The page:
Integrative Medicine: Solid Evidence is Key
By Jim Daniels, CEO, CortControl LLC
In recent years, we’ve heard more and more talk of “integrative medicine,” a treatment approach that combines traditional medicines and evidence-supported alternative remedies in order to treat the whole person, not just a disease.
Also known as “holistic medicine,” “complementary medicine,” or “complementary and alternative medicine” (CAM), this approach—once considered “fringe”—has quickly made its way into the medical mainstream. For example, surveys conducted for the American Hospital Association show that the number of U.S. hospitals offering complementary therapies has grown dramatically, up from 9% in 1998 to 42% in 2011. And, to promote integrative medicine throughout North America, more than 60 academic and professional medical centers in the U.S., Canada, and Mexico have formed the Consortium of Academic Health Centers for Integrative Medicine. Among these are the centers at Harvard, Yale, Stanford, Duke, USC, and the University of Michigan.
Doctors’ Lingering Doubts
Although integrative medicine is now practiced more widely than ever, many doctors continue to have lingering concerns about it. In one hospital survey, for example, 44% of respondents listed “physician resistance” as one of the three main barriers to adopting integrative medicine programs.
One reason numerous doctors cite for their hesitation is the lack of scientific evidence. “I worry that people are making claims in the context of scientific medicine that they cannot really justify,” Dr. Tom Delbanco of Harvard Medical School has stated. “There have been few rigorously controlled, scientifically sound studies in the area.”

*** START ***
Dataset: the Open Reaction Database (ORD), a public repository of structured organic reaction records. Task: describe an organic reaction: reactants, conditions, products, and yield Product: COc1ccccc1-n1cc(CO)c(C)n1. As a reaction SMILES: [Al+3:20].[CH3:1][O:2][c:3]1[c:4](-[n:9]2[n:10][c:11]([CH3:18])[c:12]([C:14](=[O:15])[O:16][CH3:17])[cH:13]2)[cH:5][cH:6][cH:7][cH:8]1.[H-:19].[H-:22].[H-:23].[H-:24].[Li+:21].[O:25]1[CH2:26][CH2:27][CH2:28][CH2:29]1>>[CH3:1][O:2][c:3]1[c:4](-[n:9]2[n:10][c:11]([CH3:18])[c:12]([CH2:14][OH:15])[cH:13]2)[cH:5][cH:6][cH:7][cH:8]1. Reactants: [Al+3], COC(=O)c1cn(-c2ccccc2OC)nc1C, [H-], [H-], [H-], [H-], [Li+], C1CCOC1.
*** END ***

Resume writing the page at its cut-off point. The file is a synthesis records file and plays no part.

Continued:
Solid Evidence Is the Critical Component
Regardless of how different doctors view integrative medicine, virtually all agree on the importance of meticulous scientific research and solid evidence:
• Was the testing controlled and double-blind?
• Was the sample group representative?
• Were biases built into the test procedure?
• Were the conclusions appropriately drawn from the data, and not overstated?
• If a mean result is stated, what is the confidence interval for that mean?
• What is the probability that a difference is due to chance?
It’s absolutely reasonable to ask such questions, and, when there is a compelling scientific basis for a particular integrative therapy, doctors will consider it.
Unfortunately, though, much of the discussion on integrative therapies thus far has focused on treatments such as herbs or meditation, where there is often little or no hard evidence to substantiate claims of effectiveness.
Considering the Specialty Nutraceuticals Option
Doctors who demand evidence also have another option: the integrated category of specialty supplements. Still unfamiliar to many in health care, these are dietary products developed to support specific structures and physical functions. They are not substitutes for drugs and other traditional medical treatments but rather part of an integrative medical approach that safely and effectively addresses diseases and other conditions.
To learn more about medical foods, check out the Dietary Supplements Guidance Documents and Regulatory Information page on the FDA’s website.
Although it is quickly coming into the medical mainstream, integrative medicine is still a relatively new treatment approach. As such, it offers both great promise and reason for skepticism. The challenge, of course, is to separate the effective options from the ineffective or even harmful ones. The best place to start this process is to look at those options that have proven their value and gained FDA acceptance.
James Daniels is the CEO of CortControl, which develops and markets GlutrasolTM, a family of patented specialty nutraceuticals supporting fertility, immune health and other health concerns.